“In the years after, say, around 2002, I noticed there wasn’t an infrastructure for the scene,” Truth says. “I wanted to contribute and put on showcases.”

Truth created the Grassroots showcase to fill that need. The monthly event became a networking and performance hub for all the underground hip-hop artists in New Orleans. It also allowed Truth to bring in underground hip-hop to New Orleans, including artists like One Be Lo, Zion I, and StaHHr.

“Grassroots was pivotal,” rapper Slangston Hughes says. Hughes created the Uniquity event series after seeing what Truth accomplished with Grassroots. “It was the jumping off point for so many events that have come to life since then. Events like the Soundclash and Uniquity are the fruit of Truth’s hard work and dedication towards having a hip-hop community in New Orleans.”

All the positive steps to screeching halt when Hurricane Katrina devastated New Orleans on August 29, 2005, causing 1.2 million people to flee the region.

“When the storm hit, my family evacuated,” Truth says. “We went to Northern Louisiana. I went to school up there at Grambling, so I had a friend up there in Ruston. We thought it would just be a few days, but obviously that didn’t happen. We ended up in New Roads after that.”

Then Truth’s company told him he’d been relocated to Houston, but he also had a tour scheduled a week before he’d have to move. He called up EF Cuttin, his longtime friend and DJ, to see what he thought of the situation. A member of the renowned New Orleans collective Psychoward, Cuttin had evacuated as well and settled in West Palm Beach, Florida.

“Truth called and we talked about if we could still pull it off,” Cuttin says. “We said ‘yeah!’ So, I flew into New York from where I was at and met him there. And we made it happen. It was kind of cool when you think about it.” And so they hit the road.

What stood out most to Truth was the amount of New Orleanians they saw at each tour stop.“We saw people from home everywhere we went,” Truth says. “Whether it was New York or Chicago, we’d see 10 to 20 people at the show from home. And that was cool. I don’t think it had sunk in yet how drastically different everything would be.”

After the tour was over, Truth and his family moved to Houston. He stayed there for three months before moving back to Louisiana in January of 2006.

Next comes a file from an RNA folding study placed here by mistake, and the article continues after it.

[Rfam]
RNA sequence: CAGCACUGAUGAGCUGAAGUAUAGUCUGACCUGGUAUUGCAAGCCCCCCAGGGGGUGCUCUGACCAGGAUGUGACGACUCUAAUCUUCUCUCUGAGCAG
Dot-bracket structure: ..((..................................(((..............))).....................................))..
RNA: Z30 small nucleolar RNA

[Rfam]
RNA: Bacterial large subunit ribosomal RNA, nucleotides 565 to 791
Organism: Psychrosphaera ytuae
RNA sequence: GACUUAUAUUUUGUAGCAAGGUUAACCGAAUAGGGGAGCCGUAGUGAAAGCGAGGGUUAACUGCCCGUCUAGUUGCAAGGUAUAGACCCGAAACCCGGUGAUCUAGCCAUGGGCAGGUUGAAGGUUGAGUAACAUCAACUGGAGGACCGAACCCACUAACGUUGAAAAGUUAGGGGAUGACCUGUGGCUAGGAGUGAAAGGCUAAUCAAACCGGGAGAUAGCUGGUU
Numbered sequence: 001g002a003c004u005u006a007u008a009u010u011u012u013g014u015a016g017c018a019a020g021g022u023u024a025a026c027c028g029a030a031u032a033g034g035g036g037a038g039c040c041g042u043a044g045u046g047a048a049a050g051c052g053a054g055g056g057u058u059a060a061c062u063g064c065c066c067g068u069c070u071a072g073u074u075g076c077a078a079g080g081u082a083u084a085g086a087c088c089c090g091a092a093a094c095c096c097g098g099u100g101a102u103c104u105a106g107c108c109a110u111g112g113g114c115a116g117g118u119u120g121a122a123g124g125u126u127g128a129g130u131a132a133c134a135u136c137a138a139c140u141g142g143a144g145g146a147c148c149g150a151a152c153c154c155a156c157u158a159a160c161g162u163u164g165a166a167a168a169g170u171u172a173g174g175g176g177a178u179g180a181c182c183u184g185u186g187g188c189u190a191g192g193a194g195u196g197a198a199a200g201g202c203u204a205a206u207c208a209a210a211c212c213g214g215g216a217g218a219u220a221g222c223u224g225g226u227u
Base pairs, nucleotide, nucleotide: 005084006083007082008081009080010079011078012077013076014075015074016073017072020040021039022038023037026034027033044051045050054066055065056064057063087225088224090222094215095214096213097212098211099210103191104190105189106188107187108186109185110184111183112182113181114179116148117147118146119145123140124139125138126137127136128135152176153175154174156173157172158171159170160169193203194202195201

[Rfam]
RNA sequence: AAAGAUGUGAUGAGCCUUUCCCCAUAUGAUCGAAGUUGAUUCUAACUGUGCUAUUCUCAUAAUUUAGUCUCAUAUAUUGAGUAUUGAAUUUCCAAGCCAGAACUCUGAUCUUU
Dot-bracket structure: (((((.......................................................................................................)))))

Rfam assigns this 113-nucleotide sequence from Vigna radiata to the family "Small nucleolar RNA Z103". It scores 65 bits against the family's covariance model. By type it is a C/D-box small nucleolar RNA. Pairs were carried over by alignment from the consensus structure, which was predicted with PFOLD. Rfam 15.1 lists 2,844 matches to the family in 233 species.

“We lived in Gentilly, so we couldn’t move back home,” Truth says. “We got 6-8 ft. of water in our area, so we were flooded out. We had to gut the house and renovate.”

So when Truth’s job came back to an inhabitable New Orleans,  he and his family ended up in Gonzales, a town just outside of Baton Rouge with a population of less than 10,000. Truth commuted to work, occasionally staying in a hotel room provided by FEMA during the week, for over a year.

As Truth raps on his single “Get It:”

“Storm hit and for life had to tooth and to claw
People suffered, and who prospered? Halliburton and Shaw
I worked for almost everything that about me you saw
Dueling with the industry, take 10 paces and draw,”

Like many New Orleanians, Truth and his family faced difficulty getting the proper funds to rebuild from the Road Home program. In 2010, a federal judge stated that the Road Home program was $1.2 billion short of reaching its intended mission of funding the rebuild and relocation efforts of those affected by Katrina (according to a report by WWL.)

“I was frustrated,” Truth says. “I was at the point where I didn’t want to feel like I’m sitting here and begging. But my wife was diligent with the appeal and got us twice the amount of what we were originally told. It was still a fraction of the amount we expected, but it helped.”

Truth and his family were finally able to move back home in 2007.

Amidst all this chaos, Truth attempted to keep his music career afloat. He’d recorded what was meant to be his debut album, Decolonization, but encountered red tape and frustration with Paris’s Guerilla Funk label. The project was ultimately shelved and Truth began working on his actual debut album, 2008’s Self-Determination. The well-received LP featured production from heavy hitters like Gensu Dean and Grammy winner S1, as well as features by Wise Intelligent and Dead Prez’s Stic.man.

“It was real stressful, but also a good time,” Truth says. “It took a while, but I got to do it right and make the record I wanted.”
As he dealt with life and career turmoil, Truth kept his city’s hip-hop scene in mind. In the aftermath of Hurricane Katrina, Truth was one of the driving forces in reestablishing the scene in New Orleans. He also credits local emcee Impulss as being an important part in getting things back on track.